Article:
Though we never really see him off duty, Branson has what is possibly the best costume on the show.
Branson is an Irishman, the Crawley’s chauffeur, and is obsessed with three things:
1. Lady Sybil (who sometimes wears pants and has will of her own)
2. The idea that class structures are falling apart thanks to the War
3. Revenge on the British army (because he’s Irish…remember?)
Branson’s bomber pilot-esque professional attire unconsciously reinforces his radical political leanings even as he continues to shuttle around the Crawley family.
The other two characters I’m really interested in this season are Mrs. Patmore and Daisy. Mrs. Patmore runs Downton’s kitchen and is the lovable, hug-able, slightly infuriating mother we all have. She’s a bit dowdy and frazzled looking, and has a soft heart. Which is about to totally screw Daisy over, but it’s Daisy’s fault for running her mouth and for falling prey to Mrs. Patmore’s guilt trips.
Each character has a signature “look,” both in and out of the kitchen. Mrs. Patmore always looks a little like that teapot from Beauty and the Beast–matronly, hair always slightly askew, utilitarian fabrics, etc. Daisy is a little bit like the class clown, has an ornery grin, and an ability to verbally step in it. Which is reinforced by her bizarrely tight up-do…back-do…hairstyle? And an air of “Omg, I was so frazzled, I just threw this on and left the house.”
As for the Crawleys themselves, even they often defy what you might expect of the upper class elite. The Dowager Countess is by far the most invested in upholding class standards, appearances, and expectations. And she is a class-A bitch. But because she’s played by Maggie Smith, Lady Violet more often than not comes off as comic relief.
Check out Lady Violet’s Victorian lace and daytime opera gloves. Can you tell from her costuming that she comes from a rapidly disappearing era?
Apparently we’re possibly supposed to care about whether or not Matthew and Mary Crawley get together. But as the eldest and most straight-laced of the Crawley sisters, and as someone who is in love with some sort of cousin, her character is only nominally relate-able. Mary also has the least interesting outfits.
Sybil, on the other hand, will drop by in harem pants and a will to make her own way in the world!
And Edith, whose face is irritating looking, has a love of driving and hard labor!
As a modern woman, she eschews all things Victorian in favor of a bob haircut, jaunty hats, and dresses with more modern designs.
So while Roiphe believes that class structure in Downton Abbey is ultimately fixed, the nuance and subtly of the show speaks to another reading. Downton can’t be separated from the backdrop it falls against and which is regularly referenced throughout the series: the revolution in Russia is poised to remove the monarchy and set up an entirely new economic landscape, women are slowly taking on new societal roles that aren’t entirely bound up in who they marry, private homes are converted into convalescence facilities for wounded soldiers, and the War has necessarily removed socioeconomic delineations for soldiers in the trenches who are returning with a new outlook on possibility. At the moment in time in which Downton inhabits, roles seem anything but static and inescapable. Instead, the world feels at the precipice of a massive change. For some characters that possibility is terrifying, for others—of both the Crawley and staff variety— it is invigorating and freeing. It’s complicated.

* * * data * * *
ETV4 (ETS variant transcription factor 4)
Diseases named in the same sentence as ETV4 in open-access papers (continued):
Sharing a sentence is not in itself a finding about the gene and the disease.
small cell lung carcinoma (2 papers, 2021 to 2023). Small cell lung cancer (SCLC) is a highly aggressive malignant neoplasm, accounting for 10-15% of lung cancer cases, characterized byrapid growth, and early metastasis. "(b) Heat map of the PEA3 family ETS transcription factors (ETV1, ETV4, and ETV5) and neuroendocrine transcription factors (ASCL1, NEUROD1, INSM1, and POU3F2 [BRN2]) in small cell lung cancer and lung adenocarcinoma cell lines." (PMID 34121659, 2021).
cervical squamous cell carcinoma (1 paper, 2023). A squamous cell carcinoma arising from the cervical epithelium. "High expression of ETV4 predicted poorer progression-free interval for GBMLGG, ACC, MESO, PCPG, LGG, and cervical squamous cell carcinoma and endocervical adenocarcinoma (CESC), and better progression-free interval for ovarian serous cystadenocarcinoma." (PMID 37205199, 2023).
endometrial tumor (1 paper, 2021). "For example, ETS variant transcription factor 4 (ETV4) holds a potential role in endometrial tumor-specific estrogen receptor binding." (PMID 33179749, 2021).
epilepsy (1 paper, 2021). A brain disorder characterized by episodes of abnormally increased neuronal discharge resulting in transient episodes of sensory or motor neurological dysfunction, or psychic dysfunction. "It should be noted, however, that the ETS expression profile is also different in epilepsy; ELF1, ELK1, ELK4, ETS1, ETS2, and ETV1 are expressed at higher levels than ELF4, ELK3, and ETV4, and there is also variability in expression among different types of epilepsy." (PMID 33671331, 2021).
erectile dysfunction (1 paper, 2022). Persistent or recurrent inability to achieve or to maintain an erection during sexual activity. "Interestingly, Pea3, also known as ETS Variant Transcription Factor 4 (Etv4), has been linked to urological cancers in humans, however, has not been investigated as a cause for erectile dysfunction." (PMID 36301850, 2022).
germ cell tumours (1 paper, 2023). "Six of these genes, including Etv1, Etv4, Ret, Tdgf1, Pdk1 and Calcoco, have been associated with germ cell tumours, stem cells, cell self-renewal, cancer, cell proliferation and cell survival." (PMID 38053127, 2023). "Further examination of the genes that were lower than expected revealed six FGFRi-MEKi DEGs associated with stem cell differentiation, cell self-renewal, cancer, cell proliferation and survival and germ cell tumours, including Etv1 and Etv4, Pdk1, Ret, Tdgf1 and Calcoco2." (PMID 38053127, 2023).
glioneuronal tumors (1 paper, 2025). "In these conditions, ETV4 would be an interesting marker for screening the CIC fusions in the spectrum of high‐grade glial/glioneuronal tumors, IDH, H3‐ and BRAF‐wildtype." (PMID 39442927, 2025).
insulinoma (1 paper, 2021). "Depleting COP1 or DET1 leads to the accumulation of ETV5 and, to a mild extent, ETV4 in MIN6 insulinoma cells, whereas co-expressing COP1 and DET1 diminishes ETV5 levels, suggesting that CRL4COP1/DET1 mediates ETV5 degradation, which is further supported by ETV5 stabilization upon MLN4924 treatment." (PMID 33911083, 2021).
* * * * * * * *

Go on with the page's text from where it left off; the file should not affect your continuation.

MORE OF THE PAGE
The reason we don’t “…wish that Downton Abbey, with its majestic exploitation and sweeping gardens, be sold to a school or divided into apartments” is because that would be a democratic oversimplification of what is actually an incredibly complex and difficult moment in time. Would the school employ the fleet of Downton staff members we’ve come to care so much about? Would the apartments inherently go to people who need them most, or would they become luxury condos? Would tearing down the vestiges of one ideal for another actually address the complicated, frustrating, entrenched ideologies and twisted morals we’ve created, or should we instead acknowledge that things can get messy and confusing when we talk about a class system?
And maybe THAT is why, if there is indeed any unconscious reason, we watch the Crawleys and their staff muddle through. Because in some way, we Americans are similarly poised to have to re-envision class boundaries, societal roles, division of resources, and our most fundamental–albeit inequitable– ideals.
We also might be obsessed with Downton Abbey because frankly it is an ongoing parade of killer facial expressions: